Portal Europeo de e-Justicia - Case Law
Cerrar

YA ESTÁ DISPONIBLE LA VERSIÓN BETA DEL PORTAL

Visite la versión BETA del Portal Europeo de e-Justicia y díganos qué le parece.

 
 

Recorrido de navegación


menu starting dummy link

Page navigation

menu starting dummy link

Case Details

Case Details
National ID link
Estado miembro España
Common Name link
Decision type Otros
Decision date 11/05/2005
Órgano jurisdiccional Audiencia Provincial
Asunto
Demandante
Demandado
Palabras clave

Unfair Contract Terms Directive, Article 1, 1. Unfair Contract Terms Directive, Article 3, 2. Injunctions Directive, Article 1, 1. Injunctions Directive, Article 5, 1. Injunctions Directive, Annex I

1. They are void for being unfair various clauses included in the contracts for banking services, as to prevent the consumer to know what commissions he will be charged, to make him pay all the legal costs in the event of an action against the bank, make him responsible for the forging of cheques that someone else may cash, the termination by the bank of any mortgage loan for any reason. It is also void the exoneration of responsibility of the bank due to the malfunctioning of automatic cashier or to the electronic transactions in electronic banking.
2. The success of the action of cessation brought up by a consumer association makes possible that the declaration of several unfair clauses as void applies to other banks that were not involved in the process, and therefore they will not be able to use those clauses in their contracts.
The “Consumers and Users Organisation” (OCU) brought up a collective action of cessation against 17 clauses included in the contracts signed by four of the main banks in Spain regarding various banking services. The judgment of the court of first instance number 44 in Madrid of 24th September 2003 established the total nullity of 10 of those clauses. Both the banks and the consumers association appealed the judgment and the Appeal Court stated that 8 of the clauses were clearly unfair. The consumers association has expressed their aim to contest the judgment before the Supreme Court so that more clauses out of the 17 contested can be declared unfair.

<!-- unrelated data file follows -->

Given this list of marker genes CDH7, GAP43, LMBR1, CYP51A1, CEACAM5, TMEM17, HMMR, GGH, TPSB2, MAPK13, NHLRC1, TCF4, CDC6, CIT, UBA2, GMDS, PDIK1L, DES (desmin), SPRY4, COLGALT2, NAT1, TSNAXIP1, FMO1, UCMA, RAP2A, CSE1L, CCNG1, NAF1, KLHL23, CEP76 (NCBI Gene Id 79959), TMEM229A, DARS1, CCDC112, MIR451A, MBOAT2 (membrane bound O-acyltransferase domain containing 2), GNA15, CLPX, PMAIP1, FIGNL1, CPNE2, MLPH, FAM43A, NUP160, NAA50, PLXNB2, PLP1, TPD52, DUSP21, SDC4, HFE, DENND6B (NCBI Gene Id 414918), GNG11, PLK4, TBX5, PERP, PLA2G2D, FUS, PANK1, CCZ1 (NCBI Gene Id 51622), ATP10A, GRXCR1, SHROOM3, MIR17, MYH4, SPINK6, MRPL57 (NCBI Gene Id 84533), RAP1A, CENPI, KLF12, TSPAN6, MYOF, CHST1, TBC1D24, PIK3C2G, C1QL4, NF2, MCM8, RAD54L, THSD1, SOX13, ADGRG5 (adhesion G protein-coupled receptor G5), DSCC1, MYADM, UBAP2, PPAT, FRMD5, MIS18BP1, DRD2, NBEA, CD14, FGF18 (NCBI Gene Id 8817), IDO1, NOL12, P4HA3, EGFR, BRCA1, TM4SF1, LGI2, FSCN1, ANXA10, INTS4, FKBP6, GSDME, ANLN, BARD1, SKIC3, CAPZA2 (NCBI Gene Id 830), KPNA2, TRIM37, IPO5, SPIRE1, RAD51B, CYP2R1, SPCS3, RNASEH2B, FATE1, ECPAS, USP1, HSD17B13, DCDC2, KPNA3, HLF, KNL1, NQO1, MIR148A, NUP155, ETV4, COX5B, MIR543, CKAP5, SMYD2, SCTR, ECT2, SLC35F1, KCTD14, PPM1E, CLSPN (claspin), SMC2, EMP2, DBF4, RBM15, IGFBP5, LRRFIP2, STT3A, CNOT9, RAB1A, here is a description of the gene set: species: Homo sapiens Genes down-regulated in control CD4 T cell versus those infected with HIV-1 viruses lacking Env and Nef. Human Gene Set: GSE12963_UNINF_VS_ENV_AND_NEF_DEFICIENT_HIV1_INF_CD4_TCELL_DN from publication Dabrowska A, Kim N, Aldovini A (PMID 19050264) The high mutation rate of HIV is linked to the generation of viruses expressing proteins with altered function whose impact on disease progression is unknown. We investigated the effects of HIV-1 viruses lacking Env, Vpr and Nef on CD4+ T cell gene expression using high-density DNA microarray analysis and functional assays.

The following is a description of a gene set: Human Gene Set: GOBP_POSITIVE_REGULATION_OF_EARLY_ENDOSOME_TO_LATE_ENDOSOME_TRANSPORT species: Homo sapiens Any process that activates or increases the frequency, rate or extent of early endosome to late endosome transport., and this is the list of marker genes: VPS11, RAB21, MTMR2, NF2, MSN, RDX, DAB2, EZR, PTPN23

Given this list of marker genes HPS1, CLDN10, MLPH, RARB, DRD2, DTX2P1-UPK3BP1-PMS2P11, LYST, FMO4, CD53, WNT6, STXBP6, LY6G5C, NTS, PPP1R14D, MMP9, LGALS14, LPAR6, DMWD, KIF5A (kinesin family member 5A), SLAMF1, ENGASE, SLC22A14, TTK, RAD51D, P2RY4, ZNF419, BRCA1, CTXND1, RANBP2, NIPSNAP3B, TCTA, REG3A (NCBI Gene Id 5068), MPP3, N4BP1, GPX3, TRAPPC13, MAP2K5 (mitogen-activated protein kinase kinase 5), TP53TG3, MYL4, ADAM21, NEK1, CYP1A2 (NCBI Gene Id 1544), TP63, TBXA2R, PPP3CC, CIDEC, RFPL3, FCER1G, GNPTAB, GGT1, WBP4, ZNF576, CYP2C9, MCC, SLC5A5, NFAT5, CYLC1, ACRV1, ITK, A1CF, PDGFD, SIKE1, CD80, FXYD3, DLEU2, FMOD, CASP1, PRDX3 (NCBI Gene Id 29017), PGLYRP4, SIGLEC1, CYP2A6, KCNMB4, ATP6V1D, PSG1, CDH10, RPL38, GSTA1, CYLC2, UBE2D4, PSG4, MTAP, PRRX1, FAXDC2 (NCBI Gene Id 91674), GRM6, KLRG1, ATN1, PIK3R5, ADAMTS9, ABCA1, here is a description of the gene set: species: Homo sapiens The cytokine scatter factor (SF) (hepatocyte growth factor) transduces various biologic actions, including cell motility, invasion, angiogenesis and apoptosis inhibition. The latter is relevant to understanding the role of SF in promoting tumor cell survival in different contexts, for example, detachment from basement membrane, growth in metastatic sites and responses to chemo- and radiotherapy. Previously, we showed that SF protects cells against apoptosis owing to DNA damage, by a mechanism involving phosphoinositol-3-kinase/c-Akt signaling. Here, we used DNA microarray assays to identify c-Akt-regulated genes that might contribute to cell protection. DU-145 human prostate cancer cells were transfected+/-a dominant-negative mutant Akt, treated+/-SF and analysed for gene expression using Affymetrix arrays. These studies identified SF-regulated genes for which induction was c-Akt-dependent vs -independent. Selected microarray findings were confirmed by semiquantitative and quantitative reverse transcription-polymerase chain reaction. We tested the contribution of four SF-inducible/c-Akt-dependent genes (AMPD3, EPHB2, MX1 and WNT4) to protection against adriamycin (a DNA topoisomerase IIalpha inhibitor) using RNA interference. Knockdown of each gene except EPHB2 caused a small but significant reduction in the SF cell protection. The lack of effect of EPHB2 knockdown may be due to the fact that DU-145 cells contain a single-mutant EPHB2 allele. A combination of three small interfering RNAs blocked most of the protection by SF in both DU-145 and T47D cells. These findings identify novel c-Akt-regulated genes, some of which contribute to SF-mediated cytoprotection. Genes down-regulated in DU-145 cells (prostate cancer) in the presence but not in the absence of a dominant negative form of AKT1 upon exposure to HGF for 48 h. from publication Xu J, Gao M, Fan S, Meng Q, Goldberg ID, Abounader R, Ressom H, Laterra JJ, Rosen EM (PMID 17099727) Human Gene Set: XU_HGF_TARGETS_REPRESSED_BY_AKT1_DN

This important judgment accepts the action of cessation brought up by a consumers association against the terms of the bank contracts of four of the major Spanish banks. The court establishes, mainly arguing on the basis of the rules against unfair terms (Law 26/1984 and its additional first Disposition, where the unfair terms are listed; the Directive 93/13/EC is also quoted several times), that eight clauses have to be declared void, mainly for producing an unjustified imbalance against the consumer. Besides, the court orders to apply the effects of this judgment to all the clients of the rest of the banks and financing entities of the country, although they are not the ones the OCU brought an action against in this case.

More precisely, according to the judgment, no bank nor financing entity will include in their contract clauses in order to:

1) Prevent the consumer from knowing what commissions he is going to be charged.

2) Force the consumer to go to courts other than the ones that are closer to his home address. The judgment quotes against jurisdiction clauses the following judgments of the Supreme Court: 14th April and 29th November 2000, 27th December 2001, 14th October and 22nd November 2002.

3) Force the consumer to take on all the costs involved in a judicial process, that is, not only the bills of his own solicitor, but also the ones of the bank, whatever is the outcome.

4) Transfer to the consumer the responsibility in the event that someone forges a cheque and cashes it, whatever the circumstances.

5) Avoid the responsibility due to the malfunction of an automatic cashier if it does not deliver the money asked for, although the receipt indicates that the transaction was made.

6) Reserve for the bank the decision to terminate a mortgage loan contract for any reason, or when the registration of the public deed for whatever reason is rejected.

7) Avoid the duty of the bank to communicate to the consumer the cession of a loan to a third party, because, according to the court, although this practice makes the credit market dynamic and facilitates securitisation, it cannot be done to the detriment of the protection of the consumers.

8) Avoid responsibility for damages caused by failures in the electronic processing of any transaction (electronic banking).


On the other hand, the judgment accepts the validity of other common clauses in these contracts, as the pre-constitution by the bank of documents as binding evidence, the advance termination of a loan due to the breach of any provision by the borrower or for the bad economic situation of the latter or the prohibition to rent or sell the property subject to the loan.
Full Text: Full Text

No results available

No results available